A state champion wrestler and runner from Lisbon High School who coveted another title in both sports this winter will not be allowed to compete in the Maine Principals’ Association indoor track championship due to a clerical oversight.

Tyler Clark has practiced with the Lewiston High School indoor track team while competing independently in Western Maine Conference weekend meets at the University of Southern Maine. While he would be a threat to win the one and two-mile Class B state finals on Feb. 19, he is forbidden to compete because his name was inadvertently left off Lewiston and Lisbon’s co-operative team paperwork.

Those names were due at the MPA office in Augusta prior to the first countable meet in December. When Clark’s name was submitted in January as a state qualifier, the MPA notified athletic directors Jason Fuller of Lewiston and Jeff Ramich of Lisbon of the previous omission and informed them Clark was ineligible.

Lisbon appealed the ruling to the MPA’s Interscholastic Management Committee on Jan. 31, the same day Jay High School challenged three girls’ basketball forfeits for the use of an admittedly ineligible player. Like the Tigers immediately before them, Clark and the Greyhounds were denied.

“We wanted to appeal, even though we pretty much knew what the ruling would be,” said Ramich. “(The MPA is) being consistent, which is really all you can ask for.”

Clark was one of four Lisbon students who expressed interest in running track this winter. Two girls signed up immediately as soon as Lisbon and Lewiston’s agreement became official. Later in November, after Clark heard the news and surveyed his prospective wrestling, track and academic schedule, he announced his intentions to join.

A third female student also signed up at that point, and Ramich reported the two late arrivals to Fuller. While the girl’s name appears on the official document submitted to the MPA, Clark’s does not.

“The rules are there to keep it fair for everyone, so they are kind of cut-and-dried,” said MPA assistant executive director Larry LaBrie of Auburn. “Our membership is the unbiased, fair jury of appeals. (The schools) are appealing to their peers, who then interpret the rules.”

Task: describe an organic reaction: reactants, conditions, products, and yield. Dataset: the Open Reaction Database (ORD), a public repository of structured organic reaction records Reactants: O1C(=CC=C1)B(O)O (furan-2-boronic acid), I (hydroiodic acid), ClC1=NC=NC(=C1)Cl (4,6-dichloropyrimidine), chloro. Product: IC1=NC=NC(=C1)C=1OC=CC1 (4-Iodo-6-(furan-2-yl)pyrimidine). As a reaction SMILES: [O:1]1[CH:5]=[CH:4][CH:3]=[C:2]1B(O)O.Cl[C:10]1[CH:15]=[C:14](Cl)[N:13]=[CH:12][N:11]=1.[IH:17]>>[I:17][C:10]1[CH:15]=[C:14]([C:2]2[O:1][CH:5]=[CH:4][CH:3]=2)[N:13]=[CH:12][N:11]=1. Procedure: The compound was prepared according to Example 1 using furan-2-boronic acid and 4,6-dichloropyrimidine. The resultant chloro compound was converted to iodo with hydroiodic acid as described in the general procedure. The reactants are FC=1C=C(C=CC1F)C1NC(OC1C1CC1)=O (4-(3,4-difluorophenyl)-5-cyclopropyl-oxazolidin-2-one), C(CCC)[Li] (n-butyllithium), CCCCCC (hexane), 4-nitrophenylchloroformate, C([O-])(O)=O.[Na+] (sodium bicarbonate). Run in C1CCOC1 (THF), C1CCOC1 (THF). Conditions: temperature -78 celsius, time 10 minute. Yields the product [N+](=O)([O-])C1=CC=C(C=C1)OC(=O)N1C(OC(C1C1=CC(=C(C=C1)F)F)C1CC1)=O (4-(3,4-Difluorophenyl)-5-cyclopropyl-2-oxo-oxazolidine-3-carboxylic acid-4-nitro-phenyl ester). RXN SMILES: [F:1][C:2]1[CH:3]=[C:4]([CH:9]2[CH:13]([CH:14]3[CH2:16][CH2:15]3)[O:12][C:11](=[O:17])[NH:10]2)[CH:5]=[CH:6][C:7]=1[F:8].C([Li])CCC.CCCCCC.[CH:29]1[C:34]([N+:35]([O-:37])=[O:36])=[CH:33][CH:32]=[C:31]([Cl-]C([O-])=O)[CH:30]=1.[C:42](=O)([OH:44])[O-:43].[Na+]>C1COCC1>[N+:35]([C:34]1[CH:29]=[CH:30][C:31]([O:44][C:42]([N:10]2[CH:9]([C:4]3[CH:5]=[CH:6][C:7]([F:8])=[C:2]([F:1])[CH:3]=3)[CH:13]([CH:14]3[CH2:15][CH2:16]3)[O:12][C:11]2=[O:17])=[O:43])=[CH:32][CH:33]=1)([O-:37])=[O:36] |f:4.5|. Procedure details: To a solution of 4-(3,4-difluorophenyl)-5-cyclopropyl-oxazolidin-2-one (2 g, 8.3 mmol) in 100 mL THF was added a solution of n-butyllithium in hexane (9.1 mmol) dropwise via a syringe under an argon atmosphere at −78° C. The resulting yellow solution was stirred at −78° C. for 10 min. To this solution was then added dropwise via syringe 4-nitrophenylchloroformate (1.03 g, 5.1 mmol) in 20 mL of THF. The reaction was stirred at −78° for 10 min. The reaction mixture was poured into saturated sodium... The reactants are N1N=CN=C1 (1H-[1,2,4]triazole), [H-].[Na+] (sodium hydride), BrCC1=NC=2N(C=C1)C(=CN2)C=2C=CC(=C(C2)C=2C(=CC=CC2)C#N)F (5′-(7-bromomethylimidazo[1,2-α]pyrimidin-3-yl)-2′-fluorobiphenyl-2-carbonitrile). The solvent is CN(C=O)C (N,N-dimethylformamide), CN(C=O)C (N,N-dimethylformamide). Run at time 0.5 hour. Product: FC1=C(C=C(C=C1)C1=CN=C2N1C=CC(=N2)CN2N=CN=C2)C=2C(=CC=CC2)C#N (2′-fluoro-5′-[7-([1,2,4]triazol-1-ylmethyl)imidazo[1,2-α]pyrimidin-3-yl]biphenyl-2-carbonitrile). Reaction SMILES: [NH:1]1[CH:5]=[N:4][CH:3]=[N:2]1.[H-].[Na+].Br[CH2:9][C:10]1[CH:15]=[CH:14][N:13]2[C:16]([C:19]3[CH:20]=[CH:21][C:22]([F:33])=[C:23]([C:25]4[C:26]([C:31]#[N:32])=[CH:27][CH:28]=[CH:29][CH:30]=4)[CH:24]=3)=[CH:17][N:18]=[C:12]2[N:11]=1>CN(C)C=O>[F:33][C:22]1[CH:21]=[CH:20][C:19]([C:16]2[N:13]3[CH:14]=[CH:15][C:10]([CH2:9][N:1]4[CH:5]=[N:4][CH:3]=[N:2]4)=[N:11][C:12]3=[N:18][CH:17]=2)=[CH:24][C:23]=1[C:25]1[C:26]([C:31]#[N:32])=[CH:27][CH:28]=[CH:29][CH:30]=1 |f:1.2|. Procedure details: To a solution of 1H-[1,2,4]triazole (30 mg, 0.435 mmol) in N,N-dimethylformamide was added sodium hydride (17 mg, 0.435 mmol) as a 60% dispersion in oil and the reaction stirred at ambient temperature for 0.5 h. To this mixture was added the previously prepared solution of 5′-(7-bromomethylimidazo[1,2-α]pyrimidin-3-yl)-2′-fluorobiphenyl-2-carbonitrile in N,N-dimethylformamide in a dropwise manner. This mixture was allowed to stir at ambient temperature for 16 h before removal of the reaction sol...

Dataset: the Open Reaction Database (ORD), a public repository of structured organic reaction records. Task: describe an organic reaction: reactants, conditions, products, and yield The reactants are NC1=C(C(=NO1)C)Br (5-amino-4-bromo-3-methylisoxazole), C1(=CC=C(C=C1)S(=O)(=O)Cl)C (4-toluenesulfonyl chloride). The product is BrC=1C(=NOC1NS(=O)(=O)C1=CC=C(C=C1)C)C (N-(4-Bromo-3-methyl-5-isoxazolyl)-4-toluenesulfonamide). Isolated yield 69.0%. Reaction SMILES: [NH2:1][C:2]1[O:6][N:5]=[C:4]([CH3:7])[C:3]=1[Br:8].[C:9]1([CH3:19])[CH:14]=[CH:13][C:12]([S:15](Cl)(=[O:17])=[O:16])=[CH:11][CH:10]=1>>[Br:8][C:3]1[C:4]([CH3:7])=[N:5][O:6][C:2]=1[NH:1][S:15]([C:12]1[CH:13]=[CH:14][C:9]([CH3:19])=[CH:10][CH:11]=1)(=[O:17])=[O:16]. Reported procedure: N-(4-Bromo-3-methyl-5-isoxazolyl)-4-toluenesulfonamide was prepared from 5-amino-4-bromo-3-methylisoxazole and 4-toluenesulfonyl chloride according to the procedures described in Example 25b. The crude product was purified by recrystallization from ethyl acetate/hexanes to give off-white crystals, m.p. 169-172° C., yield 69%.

LaBrie said the MPA fields several requests for such a hearing in any given academic year. The committee met with three schools in Jan. 31. In addition to Jay and Lisbon, Calais High School made the trip to the capital city to protest the football committee’s denial of its request to field a first-year team in Eastern Class C next season. That decision was upheld, as well.

Each of the appeals had a distinctly different flavor, but the two local schools made similarly sympathetic cases. Jay flagged itself in December after recognizing that a girl who saw limited time in three victories was enrolled as a part-time student due to family commitments.

While Jay’s case received more publicity, Clark has many ‘let him play’ backers on internet message boards within the tight-knit running community. Ramich said he was surprised this week to receive a call from Falmouth assistant principal and former Greely AD Jack Hardy, who told Ramich his school supported Clark being able to run.

LaBrie understands the plea for leniency but maintains that the MPA would be in the awkward position of explaining itself to every other school that did meet the requirements.

“It might be different if the rules were not readily available,” LaBrie said. “But they are out there, and all the schools are aware of them.”

If current participation holds or increases, Ramich said Lisbon will look into hiring an indoor track coach and starting its own “club team at the varsity level” next season.

And there is the chance of several happy post scripts. Clark won the 125-pound championship at the Western Class C wrestling meet last weekend and is gearing up for states Saturday in Augusta. When spring arrives, Clark will be a favorite to win the Class C 1,600 and 3,200-meter outdoor titles.

“If all goes well, hopefully he’ll get to wrestle for a state championship,” Ramich said. “He’s a great kid. That’s kind of what (the MPA) said: ‘As much as we like Tyler, we just can’t do it.’ “


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